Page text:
She highlighted the evident difference in treatment for men versus women and revealed that some stuntmen are able to pay their bills and mortgage off of doubling for women and that they work more like women than actual women do themselves. "It is literally that we have the audacity that we want to work," Deven continued. However, there has been a small change in the industry, and there is support. However, "It is so small, that I still haven't worked," she shared.
Deven has also been trying to bring in the #MeToo movement into the stunt community and said, "MeToo is about Sexual Harassment in the workplace my case is regarding Gender discrimination --- but they do overlap for sure." She spoke about how she chose to speak up because she was "disgusted" with what was going on. "In the stunt community, we knew this going on. No one in the stunt industry is saying I am crazy, they're all agreeing that this is happening- that this is what we do, we black face and we wig men to play women, and blackface white people to play black people, this is how it works in stunts," Deven explained.
"What the MeToo movement has helped for me and the cause is people not in the stunt industry are disgusted by these practices," Deven shared. She added that it has been nice to know that there is some support out there.
When it comes to looking at the future of the industry and what constitutes good change, Deven shared that in the past year, "there are film festivals where if your crew is not 50% female, they will not accept your film and that is another amazing movement happening. There are more women on set, there statistically less sexual assault, and women get to pay their bills," she added.
MacNair also recalled working with a director earlier this year who was absolutely lovely. She shared that she met him at a party where he told her how he was looking at four stunt coordinators for a project but was insistent that he work with Deven given her experience and qualifications. The director also mentioned to Deven that he had read an article about a woman's fight against sex discrimination in the industry, only to be surprised that Deven was the same woman the article mentioned.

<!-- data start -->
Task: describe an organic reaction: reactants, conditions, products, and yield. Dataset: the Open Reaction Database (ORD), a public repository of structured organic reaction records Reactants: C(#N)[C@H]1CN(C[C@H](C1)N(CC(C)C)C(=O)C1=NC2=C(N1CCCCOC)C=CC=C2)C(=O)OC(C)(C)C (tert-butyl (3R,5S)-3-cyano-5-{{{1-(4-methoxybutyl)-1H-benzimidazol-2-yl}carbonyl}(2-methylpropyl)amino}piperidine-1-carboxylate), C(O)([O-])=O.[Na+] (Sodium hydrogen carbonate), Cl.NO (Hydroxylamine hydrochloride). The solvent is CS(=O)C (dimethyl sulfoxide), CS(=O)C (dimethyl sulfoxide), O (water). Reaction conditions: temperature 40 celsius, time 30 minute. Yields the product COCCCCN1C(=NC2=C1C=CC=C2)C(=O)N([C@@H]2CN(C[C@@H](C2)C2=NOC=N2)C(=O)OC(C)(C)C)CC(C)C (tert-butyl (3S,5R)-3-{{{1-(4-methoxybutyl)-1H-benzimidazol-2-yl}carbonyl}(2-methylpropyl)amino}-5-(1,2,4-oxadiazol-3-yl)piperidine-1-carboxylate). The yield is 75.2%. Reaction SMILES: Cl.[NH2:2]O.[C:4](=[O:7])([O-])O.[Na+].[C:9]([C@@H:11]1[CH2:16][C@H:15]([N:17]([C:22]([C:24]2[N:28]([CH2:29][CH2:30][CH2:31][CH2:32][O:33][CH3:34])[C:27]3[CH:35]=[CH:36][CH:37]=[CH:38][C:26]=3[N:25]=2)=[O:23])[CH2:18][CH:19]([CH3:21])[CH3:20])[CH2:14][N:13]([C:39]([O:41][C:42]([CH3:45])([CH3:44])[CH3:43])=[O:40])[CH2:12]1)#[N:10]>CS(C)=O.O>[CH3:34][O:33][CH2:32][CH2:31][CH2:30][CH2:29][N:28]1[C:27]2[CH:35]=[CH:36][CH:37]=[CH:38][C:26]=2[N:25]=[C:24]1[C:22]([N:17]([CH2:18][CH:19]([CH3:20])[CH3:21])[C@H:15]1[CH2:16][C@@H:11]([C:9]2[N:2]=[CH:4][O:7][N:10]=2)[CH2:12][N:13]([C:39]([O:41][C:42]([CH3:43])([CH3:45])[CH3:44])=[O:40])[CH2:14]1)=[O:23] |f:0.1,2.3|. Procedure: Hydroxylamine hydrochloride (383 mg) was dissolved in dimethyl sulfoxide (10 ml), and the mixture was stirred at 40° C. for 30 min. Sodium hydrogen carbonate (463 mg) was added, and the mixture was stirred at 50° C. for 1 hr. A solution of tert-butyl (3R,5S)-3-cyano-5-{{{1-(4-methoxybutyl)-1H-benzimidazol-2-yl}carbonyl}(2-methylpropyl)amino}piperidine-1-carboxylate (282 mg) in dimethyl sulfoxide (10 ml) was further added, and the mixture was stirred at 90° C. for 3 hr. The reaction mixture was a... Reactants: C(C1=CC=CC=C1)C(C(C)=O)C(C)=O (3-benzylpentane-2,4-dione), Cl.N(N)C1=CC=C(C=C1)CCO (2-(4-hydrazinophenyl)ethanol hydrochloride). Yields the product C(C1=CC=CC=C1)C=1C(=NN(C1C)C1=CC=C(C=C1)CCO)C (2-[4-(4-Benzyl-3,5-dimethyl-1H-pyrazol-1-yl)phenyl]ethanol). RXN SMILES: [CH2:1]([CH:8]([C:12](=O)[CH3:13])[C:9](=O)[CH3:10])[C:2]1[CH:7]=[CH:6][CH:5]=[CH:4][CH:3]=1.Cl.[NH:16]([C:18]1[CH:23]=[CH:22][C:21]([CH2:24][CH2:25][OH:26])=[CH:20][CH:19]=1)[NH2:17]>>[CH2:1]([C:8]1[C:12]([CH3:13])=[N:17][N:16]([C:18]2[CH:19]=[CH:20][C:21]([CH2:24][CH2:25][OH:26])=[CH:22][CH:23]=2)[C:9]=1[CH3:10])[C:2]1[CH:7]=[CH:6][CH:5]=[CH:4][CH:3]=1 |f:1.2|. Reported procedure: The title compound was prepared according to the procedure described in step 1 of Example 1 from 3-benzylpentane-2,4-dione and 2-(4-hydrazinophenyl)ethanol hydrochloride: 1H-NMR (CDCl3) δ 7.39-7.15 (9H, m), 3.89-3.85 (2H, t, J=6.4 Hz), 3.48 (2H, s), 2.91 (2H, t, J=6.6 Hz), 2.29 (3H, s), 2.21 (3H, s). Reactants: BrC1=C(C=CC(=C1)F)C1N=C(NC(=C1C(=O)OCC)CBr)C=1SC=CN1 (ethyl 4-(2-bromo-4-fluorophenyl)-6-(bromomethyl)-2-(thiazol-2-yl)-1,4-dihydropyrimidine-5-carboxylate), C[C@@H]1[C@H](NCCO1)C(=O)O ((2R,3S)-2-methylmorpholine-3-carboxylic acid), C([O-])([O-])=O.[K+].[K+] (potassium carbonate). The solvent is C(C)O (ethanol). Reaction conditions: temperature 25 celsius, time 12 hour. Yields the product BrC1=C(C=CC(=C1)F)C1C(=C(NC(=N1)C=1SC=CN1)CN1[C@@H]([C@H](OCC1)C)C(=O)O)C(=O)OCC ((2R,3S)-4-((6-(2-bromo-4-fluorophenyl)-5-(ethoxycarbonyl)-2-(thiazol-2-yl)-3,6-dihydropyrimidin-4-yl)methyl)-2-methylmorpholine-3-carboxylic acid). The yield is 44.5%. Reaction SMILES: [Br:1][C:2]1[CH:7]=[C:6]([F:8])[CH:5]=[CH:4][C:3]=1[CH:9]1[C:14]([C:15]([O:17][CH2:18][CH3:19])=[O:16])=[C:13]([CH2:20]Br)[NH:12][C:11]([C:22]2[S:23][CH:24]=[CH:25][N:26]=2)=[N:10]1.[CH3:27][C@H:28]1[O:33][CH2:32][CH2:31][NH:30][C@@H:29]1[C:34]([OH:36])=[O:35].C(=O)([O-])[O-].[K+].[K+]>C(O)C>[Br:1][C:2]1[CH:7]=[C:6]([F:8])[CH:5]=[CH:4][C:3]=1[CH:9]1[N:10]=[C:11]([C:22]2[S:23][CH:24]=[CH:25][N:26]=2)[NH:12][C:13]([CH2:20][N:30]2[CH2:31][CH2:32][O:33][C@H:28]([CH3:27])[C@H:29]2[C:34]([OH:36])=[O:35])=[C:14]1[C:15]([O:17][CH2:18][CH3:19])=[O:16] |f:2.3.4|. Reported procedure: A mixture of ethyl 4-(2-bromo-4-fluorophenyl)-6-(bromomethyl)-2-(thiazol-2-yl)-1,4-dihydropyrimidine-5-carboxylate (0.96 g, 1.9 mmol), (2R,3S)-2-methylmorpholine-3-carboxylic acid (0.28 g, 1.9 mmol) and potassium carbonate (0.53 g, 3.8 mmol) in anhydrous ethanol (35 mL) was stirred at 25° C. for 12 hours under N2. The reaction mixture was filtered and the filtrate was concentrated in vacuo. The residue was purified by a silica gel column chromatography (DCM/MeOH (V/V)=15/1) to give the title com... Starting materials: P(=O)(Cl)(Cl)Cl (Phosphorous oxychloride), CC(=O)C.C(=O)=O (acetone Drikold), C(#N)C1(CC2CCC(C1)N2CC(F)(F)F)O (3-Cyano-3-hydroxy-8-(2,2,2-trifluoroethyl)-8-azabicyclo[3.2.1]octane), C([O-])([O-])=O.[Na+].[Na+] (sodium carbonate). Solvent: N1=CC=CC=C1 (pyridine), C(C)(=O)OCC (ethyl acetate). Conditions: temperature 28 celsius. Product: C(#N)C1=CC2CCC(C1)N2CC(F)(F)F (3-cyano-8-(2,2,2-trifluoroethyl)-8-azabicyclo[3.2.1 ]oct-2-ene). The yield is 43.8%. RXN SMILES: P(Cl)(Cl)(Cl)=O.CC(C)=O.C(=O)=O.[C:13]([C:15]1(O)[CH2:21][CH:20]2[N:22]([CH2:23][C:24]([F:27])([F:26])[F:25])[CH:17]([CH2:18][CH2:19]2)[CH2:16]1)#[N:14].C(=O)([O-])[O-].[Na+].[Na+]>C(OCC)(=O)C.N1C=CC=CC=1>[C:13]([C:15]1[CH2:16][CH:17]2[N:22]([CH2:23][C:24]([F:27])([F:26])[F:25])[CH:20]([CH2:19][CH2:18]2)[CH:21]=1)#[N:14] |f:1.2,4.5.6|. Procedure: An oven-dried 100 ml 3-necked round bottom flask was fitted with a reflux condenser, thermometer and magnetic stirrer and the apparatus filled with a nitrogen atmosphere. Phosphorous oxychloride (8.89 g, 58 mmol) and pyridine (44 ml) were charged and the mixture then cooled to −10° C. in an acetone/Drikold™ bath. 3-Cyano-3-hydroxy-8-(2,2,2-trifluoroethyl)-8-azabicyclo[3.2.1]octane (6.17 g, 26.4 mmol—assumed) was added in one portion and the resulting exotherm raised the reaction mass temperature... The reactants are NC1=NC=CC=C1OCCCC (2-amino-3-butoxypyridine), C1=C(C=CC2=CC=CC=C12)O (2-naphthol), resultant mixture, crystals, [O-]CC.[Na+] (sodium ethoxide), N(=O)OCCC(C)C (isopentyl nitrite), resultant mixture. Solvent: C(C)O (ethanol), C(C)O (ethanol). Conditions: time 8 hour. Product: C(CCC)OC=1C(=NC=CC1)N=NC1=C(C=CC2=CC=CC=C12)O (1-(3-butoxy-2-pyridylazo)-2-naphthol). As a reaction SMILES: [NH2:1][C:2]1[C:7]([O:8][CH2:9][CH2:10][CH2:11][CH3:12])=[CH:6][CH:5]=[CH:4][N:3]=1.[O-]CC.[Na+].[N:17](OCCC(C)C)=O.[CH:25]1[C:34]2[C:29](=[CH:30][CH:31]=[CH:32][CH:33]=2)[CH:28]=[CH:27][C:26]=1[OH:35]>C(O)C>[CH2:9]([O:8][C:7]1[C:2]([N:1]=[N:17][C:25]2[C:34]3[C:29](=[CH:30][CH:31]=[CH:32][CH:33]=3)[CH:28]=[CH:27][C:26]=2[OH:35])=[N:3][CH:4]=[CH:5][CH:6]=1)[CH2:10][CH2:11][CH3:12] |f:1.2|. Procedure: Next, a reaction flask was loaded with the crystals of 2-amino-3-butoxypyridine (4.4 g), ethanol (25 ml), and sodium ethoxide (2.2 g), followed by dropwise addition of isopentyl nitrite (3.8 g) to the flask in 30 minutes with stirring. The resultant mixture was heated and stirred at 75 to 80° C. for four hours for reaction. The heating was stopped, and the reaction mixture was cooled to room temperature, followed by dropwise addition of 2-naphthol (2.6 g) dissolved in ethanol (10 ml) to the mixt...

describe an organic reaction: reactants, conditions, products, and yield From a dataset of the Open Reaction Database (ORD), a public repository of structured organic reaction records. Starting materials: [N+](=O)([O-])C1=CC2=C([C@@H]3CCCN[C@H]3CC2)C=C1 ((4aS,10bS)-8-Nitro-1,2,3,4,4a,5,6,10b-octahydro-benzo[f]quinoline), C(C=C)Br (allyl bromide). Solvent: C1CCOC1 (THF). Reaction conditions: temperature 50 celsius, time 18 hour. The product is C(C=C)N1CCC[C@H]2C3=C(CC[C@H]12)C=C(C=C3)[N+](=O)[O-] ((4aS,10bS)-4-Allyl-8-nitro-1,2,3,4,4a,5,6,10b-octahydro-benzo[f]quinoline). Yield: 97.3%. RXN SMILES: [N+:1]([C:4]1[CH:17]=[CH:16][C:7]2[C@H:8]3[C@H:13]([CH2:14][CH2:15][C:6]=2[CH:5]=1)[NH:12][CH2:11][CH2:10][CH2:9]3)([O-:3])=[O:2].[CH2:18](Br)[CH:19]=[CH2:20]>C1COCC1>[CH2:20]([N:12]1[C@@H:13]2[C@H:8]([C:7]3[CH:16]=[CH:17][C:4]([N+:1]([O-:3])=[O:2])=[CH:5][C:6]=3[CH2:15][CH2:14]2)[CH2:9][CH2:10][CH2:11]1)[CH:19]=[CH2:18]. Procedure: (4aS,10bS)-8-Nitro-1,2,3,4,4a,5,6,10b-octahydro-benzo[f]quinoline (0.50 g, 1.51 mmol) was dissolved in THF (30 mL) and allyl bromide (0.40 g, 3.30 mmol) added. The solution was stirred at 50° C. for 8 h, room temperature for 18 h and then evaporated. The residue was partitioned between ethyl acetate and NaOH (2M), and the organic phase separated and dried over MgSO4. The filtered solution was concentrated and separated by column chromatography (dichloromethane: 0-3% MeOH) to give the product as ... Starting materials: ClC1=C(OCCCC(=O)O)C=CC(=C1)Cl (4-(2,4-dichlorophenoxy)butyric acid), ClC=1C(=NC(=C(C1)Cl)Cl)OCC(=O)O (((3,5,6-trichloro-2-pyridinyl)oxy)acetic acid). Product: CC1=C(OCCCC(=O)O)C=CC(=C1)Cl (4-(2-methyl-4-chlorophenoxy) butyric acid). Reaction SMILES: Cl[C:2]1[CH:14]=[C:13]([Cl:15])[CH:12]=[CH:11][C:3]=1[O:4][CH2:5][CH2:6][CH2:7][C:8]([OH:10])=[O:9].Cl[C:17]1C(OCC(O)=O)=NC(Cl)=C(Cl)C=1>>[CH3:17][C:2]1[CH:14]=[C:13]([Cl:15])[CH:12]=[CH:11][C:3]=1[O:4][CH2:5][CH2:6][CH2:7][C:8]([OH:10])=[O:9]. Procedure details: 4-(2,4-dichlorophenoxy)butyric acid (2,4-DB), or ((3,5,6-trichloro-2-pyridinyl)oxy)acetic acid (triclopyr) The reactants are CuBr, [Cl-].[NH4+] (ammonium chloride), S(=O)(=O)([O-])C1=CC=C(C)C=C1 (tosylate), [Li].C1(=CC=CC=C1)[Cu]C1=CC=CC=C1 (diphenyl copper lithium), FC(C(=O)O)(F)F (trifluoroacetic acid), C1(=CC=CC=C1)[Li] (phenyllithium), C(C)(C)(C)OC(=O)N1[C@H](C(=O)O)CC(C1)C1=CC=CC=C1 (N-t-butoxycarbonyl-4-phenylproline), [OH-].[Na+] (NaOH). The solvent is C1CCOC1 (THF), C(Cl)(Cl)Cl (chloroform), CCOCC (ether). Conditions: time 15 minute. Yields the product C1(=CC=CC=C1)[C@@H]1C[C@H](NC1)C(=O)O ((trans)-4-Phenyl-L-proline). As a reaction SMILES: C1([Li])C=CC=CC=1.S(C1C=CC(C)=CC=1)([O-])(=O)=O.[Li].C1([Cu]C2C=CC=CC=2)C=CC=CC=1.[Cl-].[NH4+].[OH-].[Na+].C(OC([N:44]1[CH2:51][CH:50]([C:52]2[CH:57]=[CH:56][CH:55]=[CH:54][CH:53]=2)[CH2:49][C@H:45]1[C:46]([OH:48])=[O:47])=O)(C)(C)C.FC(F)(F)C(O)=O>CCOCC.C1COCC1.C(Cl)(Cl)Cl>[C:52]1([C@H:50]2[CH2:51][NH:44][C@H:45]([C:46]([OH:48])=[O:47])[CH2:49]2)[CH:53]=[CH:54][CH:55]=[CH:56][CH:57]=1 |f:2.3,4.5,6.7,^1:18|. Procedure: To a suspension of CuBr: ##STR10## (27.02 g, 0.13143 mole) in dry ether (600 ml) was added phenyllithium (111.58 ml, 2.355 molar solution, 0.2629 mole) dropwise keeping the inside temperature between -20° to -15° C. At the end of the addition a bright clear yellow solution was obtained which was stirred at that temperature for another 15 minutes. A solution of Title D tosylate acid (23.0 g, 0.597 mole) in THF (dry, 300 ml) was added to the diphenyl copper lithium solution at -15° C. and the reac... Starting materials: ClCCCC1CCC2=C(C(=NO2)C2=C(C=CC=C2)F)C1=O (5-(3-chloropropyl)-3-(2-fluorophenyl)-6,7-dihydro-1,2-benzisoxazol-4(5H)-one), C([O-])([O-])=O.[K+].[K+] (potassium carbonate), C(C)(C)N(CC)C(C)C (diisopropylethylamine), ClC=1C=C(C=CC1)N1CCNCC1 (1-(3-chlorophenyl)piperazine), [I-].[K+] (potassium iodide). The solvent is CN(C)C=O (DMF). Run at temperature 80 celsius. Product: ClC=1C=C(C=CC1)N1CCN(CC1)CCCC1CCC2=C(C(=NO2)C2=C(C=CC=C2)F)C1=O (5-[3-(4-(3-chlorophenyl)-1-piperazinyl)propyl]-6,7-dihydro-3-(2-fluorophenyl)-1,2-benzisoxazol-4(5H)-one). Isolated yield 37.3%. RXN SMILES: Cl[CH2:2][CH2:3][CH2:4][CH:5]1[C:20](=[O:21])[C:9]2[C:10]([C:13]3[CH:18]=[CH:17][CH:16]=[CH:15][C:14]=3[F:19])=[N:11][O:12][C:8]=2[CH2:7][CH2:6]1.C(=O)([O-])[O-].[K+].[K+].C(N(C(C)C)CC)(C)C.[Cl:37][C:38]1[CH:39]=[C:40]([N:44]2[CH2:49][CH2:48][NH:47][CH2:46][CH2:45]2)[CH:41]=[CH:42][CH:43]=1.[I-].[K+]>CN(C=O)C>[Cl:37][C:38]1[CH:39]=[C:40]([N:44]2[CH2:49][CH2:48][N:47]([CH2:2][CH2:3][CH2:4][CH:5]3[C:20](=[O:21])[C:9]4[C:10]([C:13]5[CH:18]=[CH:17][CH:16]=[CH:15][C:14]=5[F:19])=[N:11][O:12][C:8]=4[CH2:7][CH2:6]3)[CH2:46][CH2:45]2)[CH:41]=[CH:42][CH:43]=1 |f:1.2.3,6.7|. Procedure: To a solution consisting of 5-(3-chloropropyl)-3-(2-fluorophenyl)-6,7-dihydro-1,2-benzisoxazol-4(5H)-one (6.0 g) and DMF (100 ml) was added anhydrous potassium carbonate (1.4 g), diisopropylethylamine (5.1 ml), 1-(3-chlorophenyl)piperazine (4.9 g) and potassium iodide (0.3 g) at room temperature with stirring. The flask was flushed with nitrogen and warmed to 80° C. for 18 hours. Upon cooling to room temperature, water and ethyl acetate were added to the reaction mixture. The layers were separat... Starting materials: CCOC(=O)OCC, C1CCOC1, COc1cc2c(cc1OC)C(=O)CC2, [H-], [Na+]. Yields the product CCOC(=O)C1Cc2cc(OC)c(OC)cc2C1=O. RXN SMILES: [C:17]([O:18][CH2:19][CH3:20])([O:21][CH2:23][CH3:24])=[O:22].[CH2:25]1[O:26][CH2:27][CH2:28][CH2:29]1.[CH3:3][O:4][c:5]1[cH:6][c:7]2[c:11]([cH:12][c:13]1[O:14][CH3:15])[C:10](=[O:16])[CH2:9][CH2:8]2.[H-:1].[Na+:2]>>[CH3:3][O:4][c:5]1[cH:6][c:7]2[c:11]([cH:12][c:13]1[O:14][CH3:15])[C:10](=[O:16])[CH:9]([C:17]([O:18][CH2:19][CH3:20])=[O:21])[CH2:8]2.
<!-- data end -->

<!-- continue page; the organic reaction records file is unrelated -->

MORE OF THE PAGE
In Deven's mind, this is what constitutes change- when people start becoming aware of such kinds of situations and problems. Given that Deven's lawsuit is turning into a multi-million dollar one, she further explained that the right gender is not hired on a regular basis and it has been going on for a while. Earlier, stuntmen would actually share pictures of themselves blackfaced or wigging.
However, once Deven raised this issue, a lot of the stuntmen are refraining from sharing photographs and are hiding the pictures which clearly means that they are doing something wrong. When it comes to these socially accepted malpractices, a lot of departments on set are aware of these practices- Hair and makeup are aware of this, the wardrobe is aware of it, as is the camera department and the production team.
When it comes to staying on top of the game and training, Deven shares that one must be prepared for weird case scenarios, something which all stuntmen and stuntwomen are trained for. She also revealed that taking dance lessons is something which helps to work on your spacing, timing, and understand how to work with a partner.
Deven is hoping that the industry will start to change and hire women for the roles that they are more than capable of doing. "At the end of every day, I have to make sure that I can sleep peacefully at night and my conscience has to be clear every night," Deven explained.